Miners risk all to earn a pittance

Two years ago, Abdul Ghaffar, 35, died when a section of the coalmine he was working in near Quetta, in Pakistan’s Balochistan Province, collapsed.

“His chest was completely crushed. He died before he could be taken to hospital,” his wife Sonam Bibi told IRIN. Today she struggles, working as a washerwoman, to raise their three children. “We were poor before, since my husband earned barely Rs. 4,000 [US$46] a month. We are poorer now,” said Sonam who is unable to send her children to school.

Last week, five miners died after an underground explosion at a coalmine in the Zarkhu area of Balochistan’s Mastung District, some 50km south of Quetta.

“This was a methane gas explosion,” Bakht Nawab Yousufzai of the Pakistan Mine Workers Federation told IRIN. He said the workers were about 500m below the surface when an explosion occurred and a fire broke out, preventing escape. Balochistan minister for mines and minerals Mir Abdul Rehman Mengal told the media in Quetta that he had ordered an inquiry and that the mine had been closed indefinitely.

Such accidents are not uncommon. In March this year at least 43 miners were killed following a series of explosions at a coalmine at Sorang near Quetta.

Like most miners in Balochistan, according to a 2010 study, by researcher Zia Ur Rehman who specializes in labour issues, the victims were migrant workers from Khyber Pakhtoonkhwa Province (KP). Rehman found workers from Shangla District were driven by "immense poverty" to work in mines outside their home areas. A previous 2004 study by the Islamabad-based Sustainable Policy Development Institute (SPDI) also noted migrant labour was common in Balochistan's mines.

“Horrendous working conditions”

“Miners in Pakistan are working in the most horrendous working conditions. They have virtually no safety equipment and safety measures are never taken care of by the bosses of the mines which are mainly in private hands,” Farooq Tariq, spokesperson for the Labour Party of Pakistan, told IRIN. He said this held true for miners across the country and demanded action against mine owners who failed to maintain safety standards.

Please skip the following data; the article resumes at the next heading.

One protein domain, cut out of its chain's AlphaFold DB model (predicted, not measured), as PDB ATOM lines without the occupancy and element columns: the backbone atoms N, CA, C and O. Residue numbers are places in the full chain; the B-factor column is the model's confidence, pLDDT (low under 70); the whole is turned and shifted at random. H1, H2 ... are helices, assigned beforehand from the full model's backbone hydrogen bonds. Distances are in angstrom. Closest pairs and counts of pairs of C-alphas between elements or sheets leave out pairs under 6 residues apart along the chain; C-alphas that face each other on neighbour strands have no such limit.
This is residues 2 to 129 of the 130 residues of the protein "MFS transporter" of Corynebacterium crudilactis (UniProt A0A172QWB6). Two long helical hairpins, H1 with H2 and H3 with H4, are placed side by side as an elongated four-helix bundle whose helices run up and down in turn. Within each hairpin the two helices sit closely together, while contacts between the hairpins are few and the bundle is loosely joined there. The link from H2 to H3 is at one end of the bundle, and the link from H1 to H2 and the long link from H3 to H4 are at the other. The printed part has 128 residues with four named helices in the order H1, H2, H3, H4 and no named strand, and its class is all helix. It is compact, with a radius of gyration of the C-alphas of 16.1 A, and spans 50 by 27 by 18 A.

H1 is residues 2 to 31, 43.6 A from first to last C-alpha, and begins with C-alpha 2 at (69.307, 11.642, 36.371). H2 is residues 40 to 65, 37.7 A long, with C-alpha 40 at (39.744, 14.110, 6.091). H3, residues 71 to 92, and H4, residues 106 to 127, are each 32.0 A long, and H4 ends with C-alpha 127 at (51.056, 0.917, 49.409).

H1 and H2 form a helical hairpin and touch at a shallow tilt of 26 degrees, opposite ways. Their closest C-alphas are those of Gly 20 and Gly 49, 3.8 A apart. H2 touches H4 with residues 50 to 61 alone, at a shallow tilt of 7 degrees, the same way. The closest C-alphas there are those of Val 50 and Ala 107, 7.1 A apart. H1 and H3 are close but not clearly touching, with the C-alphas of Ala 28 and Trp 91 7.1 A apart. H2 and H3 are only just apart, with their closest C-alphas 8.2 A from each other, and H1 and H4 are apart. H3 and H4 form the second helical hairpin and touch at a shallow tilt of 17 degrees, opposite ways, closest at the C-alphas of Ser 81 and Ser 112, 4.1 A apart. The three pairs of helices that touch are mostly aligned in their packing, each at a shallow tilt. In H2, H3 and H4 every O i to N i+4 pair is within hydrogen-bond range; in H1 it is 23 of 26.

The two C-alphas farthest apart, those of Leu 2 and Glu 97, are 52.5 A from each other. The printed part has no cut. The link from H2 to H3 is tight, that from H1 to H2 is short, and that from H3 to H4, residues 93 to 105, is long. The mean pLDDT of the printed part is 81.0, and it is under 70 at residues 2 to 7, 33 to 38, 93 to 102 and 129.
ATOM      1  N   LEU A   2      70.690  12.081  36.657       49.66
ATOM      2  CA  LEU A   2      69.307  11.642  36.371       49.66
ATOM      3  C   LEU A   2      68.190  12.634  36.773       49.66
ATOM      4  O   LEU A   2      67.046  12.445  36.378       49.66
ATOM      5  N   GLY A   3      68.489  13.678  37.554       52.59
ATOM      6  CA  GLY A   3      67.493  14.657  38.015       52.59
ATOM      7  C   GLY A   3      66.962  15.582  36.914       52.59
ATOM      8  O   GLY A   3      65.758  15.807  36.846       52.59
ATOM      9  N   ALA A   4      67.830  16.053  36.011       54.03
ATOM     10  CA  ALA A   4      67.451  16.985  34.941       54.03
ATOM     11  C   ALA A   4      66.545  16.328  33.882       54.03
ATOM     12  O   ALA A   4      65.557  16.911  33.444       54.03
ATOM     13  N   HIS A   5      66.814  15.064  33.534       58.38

According to Ministry of Labour from 2010, of a total employed workforce of 51.88 million in the country, 50,000 worked in the mining sector.

There is little data on safety issues in Balochistan, where the country’s largest coalfields are located, but according to the SDPI study, “on average more than 100 people lose their lives annually and a similar number are disabled."

A 2007 study by the Pakistan Institute of Labour Education and Research said: "Working conditions of mine workers, particularly [in] coal mines, are very poor. The severe lack of safety measures in these mines causes widespread deaths every year. Government agencies have not been able to stop accidents because of very poor physical and technical standards observed by small and medium mines. Added to which the equipment is considered obsolete by modern standards."

“There is a great dearth of reliable data," Mehboob Ahmed Khan, in charge of labour issues for the autonomous Human Rights Commission of Pakistan, based in Lahore, told IRIN.

“Archaic” safety procedures

Balochistan, where most deaths occur, has some 2,300 mines, according to a recent article in Foreign Policy, which said safety standards were extremely poor:

“There are laws, rules and regulations governing the granting of mining concessions and prescribing safety procedures. However, these are archaic and, in any event, have been observed loosely at best for so long that violations of the law are the norm, not the exception. Additionally, the working conditions in the mines are medieval. Miners, like the ones that were killed in Sorang travel as far down as 6,000m with nothing but hard-hats with lights attached, and picks to chip away at the coal,” the article said.

“We work here, because we have no choice. The air inside the mine is suffocating. We work up to 12 hours a day. Boys as young as 14 toil away too, and no one listens to us if we report a portion of a mine tunnel is crumbling, or that we cannot breathe well,” Rahim Dad Khan, a coalminer from the Shangla District of KP employed at a mine near Quetta, told IRIN.

A manager at the same mine, who asked not to be named, said: “I can see the workers face a risk. I sympathize with them. But the employers just want profits. If I make a complaint I will be fired,” he said.

“My husband earned a pittance, but he had no choice. The tough labour in the mine was miserable. Only death ended that misery for him, but added to that which I and the children suffer,” said Sonam Bibi, who wonders if one day her two sons, too, will have no choice but to go down a mine, as their father did for 10 years.